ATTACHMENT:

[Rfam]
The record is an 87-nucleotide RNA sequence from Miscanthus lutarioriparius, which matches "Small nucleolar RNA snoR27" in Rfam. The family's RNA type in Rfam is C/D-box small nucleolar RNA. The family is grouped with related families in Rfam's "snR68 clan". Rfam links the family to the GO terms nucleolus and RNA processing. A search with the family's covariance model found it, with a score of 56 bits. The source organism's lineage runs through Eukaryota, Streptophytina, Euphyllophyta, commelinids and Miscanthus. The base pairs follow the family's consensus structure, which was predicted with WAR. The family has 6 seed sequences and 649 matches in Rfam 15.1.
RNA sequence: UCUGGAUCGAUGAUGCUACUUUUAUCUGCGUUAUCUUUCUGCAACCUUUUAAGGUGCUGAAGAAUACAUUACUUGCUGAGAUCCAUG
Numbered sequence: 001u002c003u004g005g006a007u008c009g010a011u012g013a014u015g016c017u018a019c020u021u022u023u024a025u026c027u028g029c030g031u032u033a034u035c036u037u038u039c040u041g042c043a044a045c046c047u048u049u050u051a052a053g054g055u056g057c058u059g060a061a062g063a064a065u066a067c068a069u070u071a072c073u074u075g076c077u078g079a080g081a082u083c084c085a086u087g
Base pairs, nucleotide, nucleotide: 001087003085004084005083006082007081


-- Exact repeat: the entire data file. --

[Rfam]
The record is an 87-nucleotide RNA sequence from Miscanthus lutarioriparius, which matches "Small nucleolar RNA snoR27" in Rfam. The family's RNA type in Rfam is C/D-box small nucleolar RNA. The family is grouped with related families in Rfam's "snR68 clan". Rfam links the family to the GO terms nucleolus and RNA processing. A search with the family's covariance model found it, with a score of 56 bits. The source organism's lineage runs through Eukaryota, Streptophytina, Euphyllophyta, commelinids and Miscanthus. The base pairs follow the family's consensus structure, which was predicted with WAR. The family has 6 seed sequences and 649 matches in Rfam 15.1.
RNA sequence: UCUGGAUCGAUGAUGCUACUUUUAUCUGCGUUAUCUUUCUGCAACCUUUUAAGGUGCUGAAGAAUACAUUACUUGCUGAGAUCCAUG
Numbered sequence: 001u002c003u004g005g006a007u008c009g010a011u012g013a014u015g016c017u018a019c020u021u022u023u024a025u026c027u028g029c030g031u032u033a034u035c036u037u038u039c040u041g042c043a044a045c046c047u048u049u050u051a052a053g054g055u056g057c058u059g060a061a062g063a064a065u066a067c068a069u070u071a072c073u074u075g076c077u078g079a080g081a082u083c084c085a086u087g
Base pairs, nucleotide, nucleotide: 001087003085004084005083006082007081